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PLoS One. 2017 Jun 20;12(6):e0179099. doi: 10.1371/journal.pone.0179099. eCollection 2017.

Over-expressing the soluble gp130-Fc does not ameliorate methionine and choline deficient diet-induced non alcoholic steatohepatitis in mice.

Author information

1
Cellular and Molecular Metabolism Laboratory, Baker Heart & Diabetes Institute, Melbourne, Australia.
2
Immunology department, Monash University, Melbourne, Australia.
3
Department of Biochemistry, Christian-Albrechts-Universität zu Kiel, Kiel, Germany.
4
Cellular and Molecular Metabolism, Garvan Institute, Sydney, Australia.

Abstract

Non-alcoholic steatohepatitis (NASH) is a liver disease with the potential to lead to cirrhosis and hepatocellular carcinoma. Interleukin-6 (IL-6) has been implicated in the pathogenesis of NASH, with the so-called IL-6 'trans-signaling' cascade being responsible for the pro-inflammatory actions of this cytokine. We aimed to block IL-6 'trans-signaling', using a transgenic mouse that overexpresses human soluble glycoprotein130 (sgp130Fc Tg mice) fed a commonly used dietary model of inducing NASH (methionine and choline deficient-diet; MCD diet) and hypothesized that markers of NASH would be ameliorated in such mice. Sgp130Fc Tg and littermate control mice were fed a MCD or control diet for 4 weeks. The MCD diet induced many hallmarks of NASH including hepatomegaly, steatosis, and liver inflammation. However, in contrast with other mouse models and, indeed, human NASH, the MCD diet model did not increase the mRNA or protein expression of IL-6. Not surprisingly, therefore, markers of MCD diet-induced NASH were unaffected by sgp130Fc transgenic expression. While the MCD diet model induces many pathophysiological markers of NASH, it does not induce increased IL-6 expression in the liver, a key hallmark of human NASH. We, therefore, caution the use of the MCD diet as a viable mouse model of NASH.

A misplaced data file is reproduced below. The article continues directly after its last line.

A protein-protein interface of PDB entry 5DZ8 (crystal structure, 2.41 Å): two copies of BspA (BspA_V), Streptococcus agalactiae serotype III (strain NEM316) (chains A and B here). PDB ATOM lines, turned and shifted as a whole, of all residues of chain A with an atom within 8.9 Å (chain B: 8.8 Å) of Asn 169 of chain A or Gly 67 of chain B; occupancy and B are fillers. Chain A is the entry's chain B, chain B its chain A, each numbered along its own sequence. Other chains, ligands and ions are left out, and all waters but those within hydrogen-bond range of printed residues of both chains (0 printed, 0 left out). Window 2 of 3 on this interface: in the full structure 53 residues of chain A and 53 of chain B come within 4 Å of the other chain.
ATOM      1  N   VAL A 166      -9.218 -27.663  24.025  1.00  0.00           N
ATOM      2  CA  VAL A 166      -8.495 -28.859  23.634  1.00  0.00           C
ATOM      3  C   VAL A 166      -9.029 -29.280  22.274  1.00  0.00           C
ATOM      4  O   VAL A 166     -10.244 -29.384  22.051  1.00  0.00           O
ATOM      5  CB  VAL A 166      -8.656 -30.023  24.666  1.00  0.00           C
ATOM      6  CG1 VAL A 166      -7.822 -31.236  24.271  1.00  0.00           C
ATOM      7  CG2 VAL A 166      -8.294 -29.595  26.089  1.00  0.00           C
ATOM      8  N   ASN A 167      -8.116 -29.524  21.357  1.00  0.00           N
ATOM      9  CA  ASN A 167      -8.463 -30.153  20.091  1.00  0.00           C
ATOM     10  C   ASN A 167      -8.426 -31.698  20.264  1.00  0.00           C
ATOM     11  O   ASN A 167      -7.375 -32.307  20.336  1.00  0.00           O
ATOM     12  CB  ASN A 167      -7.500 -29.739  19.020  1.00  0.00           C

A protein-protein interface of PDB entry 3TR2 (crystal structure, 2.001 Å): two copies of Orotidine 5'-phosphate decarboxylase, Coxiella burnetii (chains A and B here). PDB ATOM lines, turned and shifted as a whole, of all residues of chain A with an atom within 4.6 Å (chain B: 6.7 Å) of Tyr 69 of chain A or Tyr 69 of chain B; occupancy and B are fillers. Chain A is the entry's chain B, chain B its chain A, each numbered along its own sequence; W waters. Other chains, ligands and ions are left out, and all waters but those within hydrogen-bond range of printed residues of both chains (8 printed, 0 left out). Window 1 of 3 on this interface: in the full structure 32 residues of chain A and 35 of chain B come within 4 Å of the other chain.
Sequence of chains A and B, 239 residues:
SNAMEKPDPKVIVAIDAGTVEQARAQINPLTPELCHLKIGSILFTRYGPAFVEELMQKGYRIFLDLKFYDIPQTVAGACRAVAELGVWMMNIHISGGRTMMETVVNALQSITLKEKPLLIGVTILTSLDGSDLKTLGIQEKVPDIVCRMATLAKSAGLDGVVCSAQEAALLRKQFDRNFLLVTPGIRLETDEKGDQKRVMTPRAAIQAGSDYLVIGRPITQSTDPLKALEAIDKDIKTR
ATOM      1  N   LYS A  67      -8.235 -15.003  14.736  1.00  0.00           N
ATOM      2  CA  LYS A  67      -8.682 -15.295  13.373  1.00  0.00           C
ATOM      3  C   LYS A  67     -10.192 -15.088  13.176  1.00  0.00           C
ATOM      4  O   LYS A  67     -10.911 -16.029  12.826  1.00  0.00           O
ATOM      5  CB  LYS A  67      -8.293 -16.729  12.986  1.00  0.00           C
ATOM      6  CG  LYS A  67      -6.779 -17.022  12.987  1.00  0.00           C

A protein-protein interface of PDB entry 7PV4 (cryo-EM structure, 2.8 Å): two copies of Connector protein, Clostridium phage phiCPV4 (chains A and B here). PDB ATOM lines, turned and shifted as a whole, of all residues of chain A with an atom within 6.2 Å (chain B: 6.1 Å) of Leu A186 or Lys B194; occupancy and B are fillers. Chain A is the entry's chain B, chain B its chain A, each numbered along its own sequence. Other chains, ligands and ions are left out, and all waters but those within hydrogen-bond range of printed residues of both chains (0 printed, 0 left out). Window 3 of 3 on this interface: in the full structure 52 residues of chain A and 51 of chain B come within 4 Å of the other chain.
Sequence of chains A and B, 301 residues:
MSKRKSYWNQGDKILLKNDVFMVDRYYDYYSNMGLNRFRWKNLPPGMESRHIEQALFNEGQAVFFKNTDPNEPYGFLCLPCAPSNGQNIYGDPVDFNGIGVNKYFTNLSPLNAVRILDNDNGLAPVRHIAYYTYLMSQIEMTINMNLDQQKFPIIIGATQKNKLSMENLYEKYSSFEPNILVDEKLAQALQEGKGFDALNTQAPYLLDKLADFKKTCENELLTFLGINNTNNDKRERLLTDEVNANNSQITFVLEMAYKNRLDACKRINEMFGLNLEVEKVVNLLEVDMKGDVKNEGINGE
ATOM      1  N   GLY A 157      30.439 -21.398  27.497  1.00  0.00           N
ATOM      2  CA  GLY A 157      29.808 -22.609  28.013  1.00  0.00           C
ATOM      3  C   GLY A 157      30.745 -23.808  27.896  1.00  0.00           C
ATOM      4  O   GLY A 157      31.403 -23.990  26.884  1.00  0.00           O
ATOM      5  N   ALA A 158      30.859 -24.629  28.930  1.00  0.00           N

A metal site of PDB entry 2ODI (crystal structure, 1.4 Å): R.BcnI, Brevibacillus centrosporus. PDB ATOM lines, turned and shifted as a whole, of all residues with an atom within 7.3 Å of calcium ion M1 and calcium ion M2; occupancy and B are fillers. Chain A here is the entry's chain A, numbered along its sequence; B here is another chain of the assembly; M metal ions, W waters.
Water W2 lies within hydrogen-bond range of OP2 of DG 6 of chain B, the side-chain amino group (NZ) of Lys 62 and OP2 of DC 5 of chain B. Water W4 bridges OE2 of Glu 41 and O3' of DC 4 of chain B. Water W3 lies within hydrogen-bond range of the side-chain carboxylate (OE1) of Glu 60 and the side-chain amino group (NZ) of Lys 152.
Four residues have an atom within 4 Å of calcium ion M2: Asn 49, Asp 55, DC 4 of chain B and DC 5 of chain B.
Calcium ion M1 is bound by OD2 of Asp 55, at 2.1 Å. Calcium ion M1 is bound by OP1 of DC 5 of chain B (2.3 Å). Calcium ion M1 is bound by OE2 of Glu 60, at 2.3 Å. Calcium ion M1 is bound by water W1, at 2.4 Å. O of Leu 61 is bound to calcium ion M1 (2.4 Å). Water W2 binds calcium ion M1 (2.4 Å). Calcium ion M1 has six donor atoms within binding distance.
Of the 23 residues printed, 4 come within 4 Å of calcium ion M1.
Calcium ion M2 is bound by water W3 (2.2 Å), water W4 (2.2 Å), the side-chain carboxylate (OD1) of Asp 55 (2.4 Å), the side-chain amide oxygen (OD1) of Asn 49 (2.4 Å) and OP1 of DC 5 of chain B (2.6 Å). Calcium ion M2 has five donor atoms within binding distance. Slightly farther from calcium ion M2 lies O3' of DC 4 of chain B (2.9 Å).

PMID:
28632778
PMCID:
PMC5478123
DOI:
10.1371/journal.pone.0179099
[Indexed for MEDLINE]
Free PMC Article

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